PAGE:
Jan 17, 2013
White Winter Soup
This soup is rich and velvety smooth and has subtle yet distinct flavors. It’s probably not like anything you’ve had before! The roots add a lot of natural sweetness and the celeriac is high in natural sodium, similar to celery, so you can omit salt as a seasoning altogether for this dish.
With so much focus on green vegetables, I thought I’d give a little attention to some white veggies for a change, which are nourishing in their own right. Particularly white root vegetables. The most overeaten white vegetable in America, of course, is the lowly white potato. White potato is not on my healthy list—at all. The starches in white potato increase insulin levels as they quickly covert to sugars. I’m referring more to parsnips, daikon radish, turnips and one that I recently discovered—celeriac, which is related to celery and known for its knobby root. Onion and garlic are often overlooked as root vegetables and they have their own powerful health properties!
|turnip, celeriac and parsnip|
PARSNIPS look similar to carrots only they’re white. This sweet, juicy root is rich in several beneficial phytonutrients, vitamins, minerals, and fiber. Like carrots, parsnips contain a particular form of anti-oxidants which research studies found have anti-inflammatory, anti-fungal, and anti-cancer function and offer protection from colon cancer and certain types of leukemia.
TURNIPS offer a wide array of antioxidant support, including vitamin C, vitamin A, vitamin E, manganese and beta-carotene. They also offer complex phytonutrient support, which helps stimulate antioxidant activity and increases the positive results of combating free radical activity to prevent DNA damage to cells.
DAIKON RADISH is one of many cruciferous vegetables linked in studies with successful cancer prevention. It is commonly used in macrobiotic cooking. Daikon is the Japanese name of the white radish, also known as the Oriental radish or Chinese radish. Daikon contains several great antioxidants associated with fighting free radical damage, a known cause of cancer. Research has also shown that daikon juice helps prevent the formation of dangerous chemicals and carcinogens inside the body and helps the liver process toxins. Raw daikon is abundant with digestive enzymes that help the body process proteins, fat and carbohydrates.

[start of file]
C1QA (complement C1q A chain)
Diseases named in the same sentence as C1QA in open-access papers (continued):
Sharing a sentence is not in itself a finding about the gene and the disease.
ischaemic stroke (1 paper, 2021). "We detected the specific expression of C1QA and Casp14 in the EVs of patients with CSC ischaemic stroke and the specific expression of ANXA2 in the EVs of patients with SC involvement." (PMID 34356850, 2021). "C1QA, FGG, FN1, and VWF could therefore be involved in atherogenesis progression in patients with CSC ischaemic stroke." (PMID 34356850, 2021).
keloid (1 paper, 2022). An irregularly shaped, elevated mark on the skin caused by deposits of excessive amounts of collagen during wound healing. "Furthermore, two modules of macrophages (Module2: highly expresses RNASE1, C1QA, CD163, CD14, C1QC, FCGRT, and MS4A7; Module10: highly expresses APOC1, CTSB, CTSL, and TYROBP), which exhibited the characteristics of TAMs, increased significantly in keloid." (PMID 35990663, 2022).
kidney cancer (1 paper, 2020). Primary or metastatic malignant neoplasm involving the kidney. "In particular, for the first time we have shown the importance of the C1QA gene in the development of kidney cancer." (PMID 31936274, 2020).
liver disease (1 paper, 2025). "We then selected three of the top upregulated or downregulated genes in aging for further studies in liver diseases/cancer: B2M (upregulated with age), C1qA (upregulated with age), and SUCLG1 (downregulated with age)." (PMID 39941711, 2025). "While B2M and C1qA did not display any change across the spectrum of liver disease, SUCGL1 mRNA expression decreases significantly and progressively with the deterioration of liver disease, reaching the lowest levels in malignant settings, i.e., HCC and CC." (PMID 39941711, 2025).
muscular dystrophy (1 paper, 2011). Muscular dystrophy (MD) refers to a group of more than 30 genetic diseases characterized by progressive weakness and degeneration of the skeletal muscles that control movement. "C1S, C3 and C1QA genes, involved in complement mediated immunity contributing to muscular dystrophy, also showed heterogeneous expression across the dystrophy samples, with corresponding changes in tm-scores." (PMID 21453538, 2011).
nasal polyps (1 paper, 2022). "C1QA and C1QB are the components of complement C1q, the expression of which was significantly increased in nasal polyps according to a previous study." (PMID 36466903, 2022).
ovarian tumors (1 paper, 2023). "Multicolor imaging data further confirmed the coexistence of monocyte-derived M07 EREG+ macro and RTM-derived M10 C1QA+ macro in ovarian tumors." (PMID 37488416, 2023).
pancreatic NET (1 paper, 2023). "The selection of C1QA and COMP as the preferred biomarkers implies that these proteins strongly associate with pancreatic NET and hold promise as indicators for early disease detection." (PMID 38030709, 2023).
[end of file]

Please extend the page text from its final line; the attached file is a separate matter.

Cold and flu season? Bring it on!
- 3 medium-large parsnips
- 1 large celeriac
- 3 medium turnips
- 1 large white onion
- 5 cloves garlic
- 1-2 cups unsweetened soymilk (or other non-dairy milk)
- 1 can white beans (I used butter beans)
- 2 bay leaves
- Daikon root for garnish (optional)
- Finely chop the onion and garlic.
- Cut the root vegetables into 2″ pieces.
- Place roots, bay leaves, onion and garlic into a large pot and add water, just enough to cover.
- Loosely cover the pot and cook on medium until all roots are tender.
- Remove bay leaves and place contents of pot into a high powered blender. Be careful, it will be HOT! I did mine in batches, since this makes a lot of soup. Use as much of the hot water as needed for each blend, along with the soymilk to help emulsify.
- On the last blend, add the beans (drained) and blend again until smooth.
- Transfer everything back to the pot and stir to combine.
- Serve with some finely shredded daikon root (see notes).
|Billowy, snowy clouds of deliciousness!|
Helyn’s Notes: Daikon radish can be an acquired taste. I personally love it but you may not. If you’ve never tried it I suggest you do so before using it on the soup. I think it makes a nice presentation and adds what looks like snow atop the white mountain of soup!